Let's set things straight right at the beginning. This is not a story about Google finally selling off its Motorola Handset group—which has been a drain on earnings for Google since the day it first brought them in house after shelling out $12.5 billion for the company.
The key news as far as Google is concerned is that it retains the roughly 17,000 patents portfolio that came with the Moto acquisition and that was Google's target all along. Following the sell-off of Moto's set top box division for $2.5 billion, factoring in that Moto had about $2 billion in cash in hand, and factoring in the $2.9 billion it is about to collect from Lenovo, that patent portfolio cost Google roughly $4.5 billion all told.
So much for Google—this is really a Lenovo story we're looking at today. If you are interested in Google's story from Larry Page's end of things, you can read Page's blog post on it—which essentially says nothing more than the obvious. The deal details from Google's formal press release notes the following: The purchase price is approximately $2.91 billion, including $1.41 billion paid at close, comprised of $660 million in cash and $750 million in Lenovo ordinary shares. The remaining $1.5 billion will be paid in the form of a three-year promissory note.
Just yesterday we took note that the Chinese high end smartphone market is set to grow at least 1,500 percent this year. In that article we noted that Chinese player Lenovo currently sits in the number two spot behind Huawei relative to who sells the most smartphones in China. Several weeks ago we detailed Lenovo's acquisition of IBM's low end server business. And yesterday, following Lenovo's announcement that it was reorganizing itself into four distinct business groups, it followed up with the announcement that the company is adding Moto's handset team to the mix as well - which fully dresses out the mobile devices business that now makes up one of the four new pillars of Lenovo's corporate structure.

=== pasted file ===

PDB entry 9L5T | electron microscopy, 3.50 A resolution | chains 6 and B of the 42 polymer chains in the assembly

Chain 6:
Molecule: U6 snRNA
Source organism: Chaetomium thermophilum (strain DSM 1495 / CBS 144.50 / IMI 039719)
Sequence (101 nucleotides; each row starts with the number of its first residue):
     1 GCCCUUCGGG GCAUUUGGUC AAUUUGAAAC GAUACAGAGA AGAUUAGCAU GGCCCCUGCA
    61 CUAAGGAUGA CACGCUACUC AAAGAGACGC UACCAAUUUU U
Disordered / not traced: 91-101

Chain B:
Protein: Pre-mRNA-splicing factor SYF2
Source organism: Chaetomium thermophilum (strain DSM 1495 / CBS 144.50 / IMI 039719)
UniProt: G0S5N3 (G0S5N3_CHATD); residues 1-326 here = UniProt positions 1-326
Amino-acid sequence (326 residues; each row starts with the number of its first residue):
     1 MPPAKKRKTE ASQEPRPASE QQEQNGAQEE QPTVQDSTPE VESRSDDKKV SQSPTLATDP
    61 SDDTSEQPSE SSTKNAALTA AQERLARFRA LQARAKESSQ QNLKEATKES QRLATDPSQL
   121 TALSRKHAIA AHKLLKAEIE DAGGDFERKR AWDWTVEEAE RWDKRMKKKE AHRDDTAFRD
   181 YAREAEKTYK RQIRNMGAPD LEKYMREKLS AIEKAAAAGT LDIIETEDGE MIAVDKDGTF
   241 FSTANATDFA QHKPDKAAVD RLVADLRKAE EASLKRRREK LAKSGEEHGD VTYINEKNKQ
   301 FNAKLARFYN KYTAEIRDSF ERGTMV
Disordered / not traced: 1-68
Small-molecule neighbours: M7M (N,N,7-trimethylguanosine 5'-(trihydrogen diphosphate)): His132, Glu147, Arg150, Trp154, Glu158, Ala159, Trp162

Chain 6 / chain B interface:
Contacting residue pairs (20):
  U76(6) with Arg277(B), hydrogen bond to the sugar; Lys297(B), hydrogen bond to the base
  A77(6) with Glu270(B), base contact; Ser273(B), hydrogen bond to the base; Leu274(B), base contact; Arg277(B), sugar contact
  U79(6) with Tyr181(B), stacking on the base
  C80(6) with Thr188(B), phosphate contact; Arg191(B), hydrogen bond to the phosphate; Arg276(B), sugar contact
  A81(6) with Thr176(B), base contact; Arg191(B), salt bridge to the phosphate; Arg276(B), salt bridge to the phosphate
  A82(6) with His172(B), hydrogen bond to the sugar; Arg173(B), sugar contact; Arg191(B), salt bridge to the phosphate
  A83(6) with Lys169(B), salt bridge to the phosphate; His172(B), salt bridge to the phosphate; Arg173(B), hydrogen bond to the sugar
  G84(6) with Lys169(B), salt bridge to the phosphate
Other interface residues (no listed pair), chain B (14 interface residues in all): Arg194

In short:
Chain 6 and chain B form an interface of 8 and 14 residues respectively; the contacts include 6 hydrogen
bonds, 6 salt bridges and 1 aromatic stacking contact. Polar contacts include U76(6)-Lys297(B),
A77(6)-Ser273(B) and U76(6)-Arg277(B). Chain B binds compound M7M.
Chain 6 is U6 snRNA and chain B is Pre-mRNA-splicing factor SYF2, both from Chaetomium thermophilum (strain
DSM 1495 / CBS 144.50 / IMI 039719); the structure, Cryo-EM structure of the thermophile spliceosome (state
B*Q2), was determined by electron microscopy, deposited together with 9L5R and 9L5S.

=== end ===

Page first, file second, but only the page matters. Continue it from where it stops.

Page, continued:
We must say, we find Lenovo's efforts here to be well-designed, and all of it is taking place at exactly the right time for each of the four groups the company will be building its immediate future on. The new groups are as follows:
Finally, Lenovo also noted that Peter Hortensius, who currently in charge of Lenovo's Office-PC business, will become Lenovo's chief technology officer. CEO Yuanqing remains in charge of the overall company.
image via shutterstock
Though we can note the new Lenovo structure here, we can't really do much in terms of determining how well the four new groups will operate. At some level all four must clearly coordinate with each other. Although at first blush one might suggest that the PC Group may be in decline while the new Mobile Group is ascendant - will this cause friction between them? PCs have of course been Lenovo's real and extremely successful claim to fame (ever since it acquired IBM's ThinkPad business) while the mobile team is the upstart that has to prove itself here.
But—and it is a big but—Lenovo focuses on enterprise computing and PCs remain hugely robust within the enterprise on the sales front. This is what makes Lenovo a rock solid business. Never the less, smartphones (which it has a solid core to build on through its Chinese sales) and tablets must now also target the enterprise specifically and must be carefully coordinated with the PC and Enterprise teams.
We believe that Lenovo has done an excellent job of ferreting out what is important for the company to grow going forward. The question is: can it execute?
Given its substantial enterprise PC growth and its well-managed successes here, coupled with the Chinese market leverage it has for its mobile devices, we absolutely believe Lenovo can pull this off. Look for significant growth ahead of it this year.
TechZone360 Senior Editor
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